In early childhood the vertebral endplate has a thick hyaline cartilage component. Growth forces at the diskovertebral interfaces, which are both elliptical in their enlargement contours, have an effect on the distribution of the cartilage components (physes) superiorly and inferiorly. There are no separate epiphyseal ossification centers in the growing human vertebrae, but due to the mechanics in operation the growth cartilage becomes increasingly thin centrally, with a thicker periphery laterally and anteriorly which becomes the ring apophysis. First visible at approximately 5 years they represent an annular recess that surrounds the vertebral body and will form the secondary ossification center of the vertebral endplate. The recess is filled with cartilage. Initially on lateral radiographs the ring apophysis appears set in a superior and inferior groove anteriorly at the borders of the developing vertebra. This is an area of active growth and remodeling carrying significant biomechanical shearing, compressive forces and not just traction stresses. Small calcific foci begin to appear in this cartilaginous rim at 6-8 years in girls and 7-9 years in boys.5 Ossification of this ring apophysis may not occur simultaneously in the superior and inferior components and must not be mistaken for a fracture. These foci slowly ossify and gradually unite to form a bony vertebral ring—the vertebral ring apophysis. The vertebral ring apophysis/growth plate parallels the superior and inferior vertebral margins and in infants and young children it extends substantially over the superior and inferior aspects of the anterior vertebral margin.5 The fusion of individual foci to form a unified rim is complete at 12 years. Prior to that, the child’s spine assumes adult characteristics by ages 8-10 years.
The neural arches of C1 and C2 show well-developed ossific areas bilaterally at birth, but perichondral ossification of the neural arches here and elsewhere is not complete at birth. The spinous processes do not yet possess their own ossific centers and are formed during the first year by amalgamation of the neural arches. This begins in the lumbar area and spreads to be complete in the cervical spine in the second year. Union may not occur in the atlas until the fourth to sixth year and in the sacrum until the seventh to tenth year. Fusion between the base and apex of the dens usually occurs by 12 years.
Secondary centers of ossification (apophyses) form along the tips of the spinous processes during the years of adolescent growth (11-14 years), formed as small ossific centers that eventually cap the entire tips of the spinous processes. These unite with the spinous processes when vertebral growth is complete. The tips of the transverse processes in the lumbar region show occasional development of secondary ossific centers. The first two cervical vertebrae are atypical. The central pillar of the axis develops as three segments: (i) the tip of the dens; (ii) the base of the dens; (iii) the centrum. Ossification occurs in the order of the centrum, the base of the dens (appearing at birth) and finally the tip of the dens, the latter occurring before 2 years but not constantly present. The base of the dens has two centers of ossification.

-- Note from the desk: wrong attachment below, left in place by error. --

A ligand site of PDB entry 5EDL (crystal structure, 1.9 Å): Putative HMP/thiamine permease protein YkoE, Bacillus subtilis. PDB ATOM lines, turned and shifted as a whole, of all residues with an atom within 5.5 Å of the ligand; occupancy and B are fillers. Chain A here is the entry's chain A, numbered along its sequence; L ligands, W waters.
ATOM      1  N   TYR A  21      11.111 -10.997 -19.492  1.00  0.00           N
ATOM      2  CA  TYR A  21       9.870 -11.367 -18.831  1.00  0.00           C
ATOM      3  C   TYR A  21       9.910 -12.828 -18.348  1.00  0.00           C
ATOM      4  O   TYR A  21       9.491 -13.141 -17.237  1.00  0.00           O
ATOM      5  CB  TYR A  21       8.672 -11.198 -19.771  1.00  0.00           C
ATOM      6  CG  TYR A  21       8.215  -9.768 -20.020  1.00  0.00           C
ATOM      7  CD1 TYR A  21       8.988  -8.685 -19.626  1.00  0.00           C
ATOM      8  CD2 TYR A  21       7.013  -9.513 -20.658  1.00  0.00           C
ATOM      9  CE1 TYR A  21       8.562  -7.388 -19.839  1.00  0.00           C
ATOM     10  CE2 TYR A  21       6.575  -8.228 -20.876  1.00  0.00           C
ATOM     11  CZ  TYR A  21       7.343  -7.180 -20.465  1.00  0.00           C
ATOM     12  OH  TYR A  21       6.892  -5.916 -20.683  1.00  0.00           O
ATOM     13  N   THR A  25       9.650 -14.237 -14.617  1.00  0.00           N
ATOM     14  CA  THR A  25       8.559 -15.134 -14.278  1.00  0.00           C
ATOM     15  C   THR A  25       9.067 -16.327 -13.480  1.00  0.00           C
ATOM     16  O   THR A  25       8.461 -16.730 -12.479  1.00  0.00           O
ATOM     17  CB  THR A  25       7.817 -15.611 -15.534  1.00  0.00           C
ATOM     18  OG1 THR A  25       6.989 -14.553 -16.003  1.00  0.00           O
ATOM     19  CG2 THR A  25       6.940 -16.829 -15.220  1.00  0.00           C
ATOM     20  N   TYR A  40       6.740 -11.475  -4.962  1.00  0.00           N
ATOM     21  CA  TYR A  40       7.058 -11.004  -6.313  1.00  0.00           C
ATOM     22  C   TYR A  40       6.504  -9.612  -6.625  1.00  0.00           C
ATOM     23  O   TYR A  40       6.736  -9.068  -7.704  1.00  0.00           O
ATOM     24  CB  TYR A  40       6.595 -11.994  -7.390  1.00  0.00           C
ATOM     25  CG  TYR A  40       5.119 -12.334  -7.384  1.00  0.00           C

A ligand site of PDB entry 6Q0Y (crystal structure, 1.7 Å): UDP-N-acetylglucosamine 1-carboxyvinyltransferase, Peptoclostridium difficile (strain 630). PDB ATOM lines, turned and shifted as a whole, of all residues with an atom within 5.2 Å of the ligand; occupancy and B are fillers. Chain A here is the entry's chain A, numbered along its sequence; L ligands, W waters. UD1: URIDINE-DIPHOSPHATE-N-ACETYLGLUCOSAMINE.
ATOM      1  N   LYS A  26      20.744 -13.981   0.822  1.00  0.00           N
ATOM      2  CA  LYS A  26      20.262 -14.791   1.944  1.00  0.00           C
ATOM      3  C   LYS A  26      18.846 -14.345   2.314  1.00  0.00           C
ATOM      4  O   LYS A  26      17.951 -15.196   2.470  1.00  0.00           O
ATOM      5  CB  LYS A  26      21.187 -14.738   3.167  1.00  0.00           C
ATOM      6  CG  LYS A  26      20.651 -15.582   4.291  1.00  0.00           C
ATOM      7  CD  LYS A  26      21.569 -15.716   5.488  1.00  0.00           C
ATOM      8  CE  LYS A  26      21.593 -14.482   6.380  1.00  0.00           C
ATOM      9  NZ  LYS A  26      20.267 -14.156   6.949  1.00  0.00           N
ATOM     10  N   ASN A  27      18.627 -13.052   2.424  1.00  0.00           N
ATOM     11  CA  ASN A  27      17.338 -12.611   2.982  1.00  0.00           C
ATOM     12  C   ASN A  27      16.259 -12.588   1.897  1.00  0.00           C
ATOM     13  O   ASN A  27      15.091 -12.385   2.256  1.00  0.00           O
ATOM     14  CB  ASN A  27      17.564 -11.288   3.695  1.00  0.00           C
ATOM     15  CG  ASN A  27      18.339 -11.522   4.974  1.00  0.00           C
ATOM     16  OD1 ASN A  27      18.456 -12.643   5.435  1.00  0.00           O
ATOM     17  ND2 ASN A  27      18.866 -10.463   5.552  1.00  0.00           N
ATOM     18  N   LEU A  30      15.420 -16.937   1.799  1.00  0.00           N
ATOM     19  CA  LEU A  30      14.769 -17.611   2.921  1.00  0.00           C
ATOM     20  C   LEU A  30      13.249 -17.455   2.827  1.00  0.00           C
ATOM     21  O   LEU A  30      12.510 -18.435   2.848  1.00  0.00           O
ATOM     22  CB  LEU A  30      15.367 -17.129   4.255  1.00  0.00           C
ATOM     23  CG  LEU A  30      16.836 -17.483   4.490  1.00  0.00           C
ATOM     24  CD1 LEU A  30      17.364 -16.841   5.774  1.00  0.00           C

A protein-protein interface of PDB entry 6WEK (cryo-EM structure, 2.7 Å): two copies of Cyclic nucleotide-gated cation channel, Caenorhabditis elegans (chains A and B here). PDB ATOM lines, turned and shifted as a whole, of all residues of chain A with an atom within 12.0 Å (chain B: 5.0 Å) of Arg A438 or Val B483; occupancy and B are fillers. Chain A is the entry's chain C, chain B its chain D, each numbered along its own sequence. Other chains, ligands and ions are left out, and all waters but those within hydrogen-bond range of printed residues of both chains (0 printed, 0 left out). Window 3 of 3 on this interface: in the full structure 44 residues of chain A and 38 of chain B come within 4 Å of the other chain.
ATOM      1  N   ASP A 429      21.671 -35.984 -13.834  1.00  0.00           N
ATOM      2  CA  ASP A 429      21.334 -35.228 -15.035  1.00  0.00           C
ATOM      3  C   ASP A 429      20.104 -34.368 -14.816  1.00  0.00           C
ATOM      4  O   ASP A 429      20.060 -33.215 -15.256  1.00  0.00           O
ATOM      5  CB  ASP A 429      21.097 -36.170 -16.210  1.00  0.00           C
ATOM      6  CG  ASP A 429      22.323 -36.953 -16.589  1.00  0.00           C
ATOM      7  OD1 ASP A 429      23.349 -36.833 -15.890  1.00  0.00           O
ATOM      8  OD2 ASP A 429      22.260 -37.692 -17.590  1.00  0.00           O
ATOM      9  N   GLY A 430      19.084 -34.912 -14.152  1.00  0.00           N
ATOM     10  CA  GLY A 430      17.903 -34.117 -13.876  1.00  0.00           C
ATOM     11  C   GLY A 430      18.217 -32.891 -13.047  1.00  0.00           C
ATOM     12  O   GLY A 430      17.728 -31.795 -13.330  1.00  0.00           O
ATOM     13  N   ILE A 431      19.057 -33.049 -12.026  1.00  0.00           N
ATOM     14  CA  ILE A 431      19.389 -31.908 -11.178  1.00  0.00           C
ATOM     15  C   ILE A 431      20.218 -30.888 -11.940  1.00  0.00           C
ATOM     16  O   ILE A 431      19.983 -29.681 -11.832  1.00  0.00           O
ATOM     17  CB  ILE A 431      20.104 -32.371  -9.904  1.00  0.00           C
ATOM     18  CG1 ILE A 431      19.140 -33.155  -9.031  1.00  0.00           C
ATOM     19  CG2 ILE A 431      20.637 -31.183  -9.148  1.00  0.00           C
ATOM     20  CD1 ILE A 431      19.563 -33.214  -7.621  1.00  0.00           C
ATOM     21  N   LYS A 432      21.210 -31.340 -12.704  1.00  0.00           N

Visualization of the spine in its developmental stage reveals different stages of ossification. On the radiograph areas of lucency may be representative of cartilaginous development, so knowledge of the expected appearance and approximate age of appearance of different ossification centers will help in interpretation. Synchondroses have smooth well-corticated margins and occur at characteristic sites and awareness of this will avoid misinterpretation of these as fractures. The atlas and the axis have a different developmental and hence morphological appearance to the other vertebrae.
The ossification center for the anterior arch of the atlas is present in 20 % at birth but usually appears during the first year.It may, however, be absent resulting infailure of anterior fusion leaving a cleft. The body of C1 joins the neural arches by synchondroses that close by the seventh year, but the ring of C1 reaches its normal adult size by the fourth year (Fig. 8.1). The pattern and sequence of ossification of the axis, including the centrum, the odontoid process, and the apex of the odontoid process have been referred to above. The basilar odontoid synchondrosis usually fuses between 3 and 6 years of age but closure may be delayed. This should not be mistaken for a fracture. The vestigial form may still be visible up to the age of 11 years, represented by a fine sclerotic line, but should be clearly differentiated from a fracture line that will appear clearly lucent. This vestigial remnant can remain discernible on CT and MRI images into adult life. Fractures of the peg typically occur above the level of the synchondrosis and may ultimately give rise to an os odontoideum (see later). The ossification center at the apex of the odontoid process appears at approximately 2 years of age and fuses to the larger odontoidprocessatapproximately12 years. Sometimes the appearance of the apical ossification center may be delayed, or it may even not appear at all.
Disturbances in alignment of the vertebral bodies in the cervical spine may arouse concern about underlying occult injury. Hypermobility, ligamentous laxity, and incomplete ossification may be responsible for these appearances. A number of normal variants occur in a child, which would give rise to alarm if seen in the adult patient. These include:
Pseudo Jefferson fracture (pseudospreading of C1). In young children the ossification of the lateral mass of C1 often exceeds that of the ossification of C2 giving rise to what has been called the pseudospread of C1 on C2 (Fig. 8.1).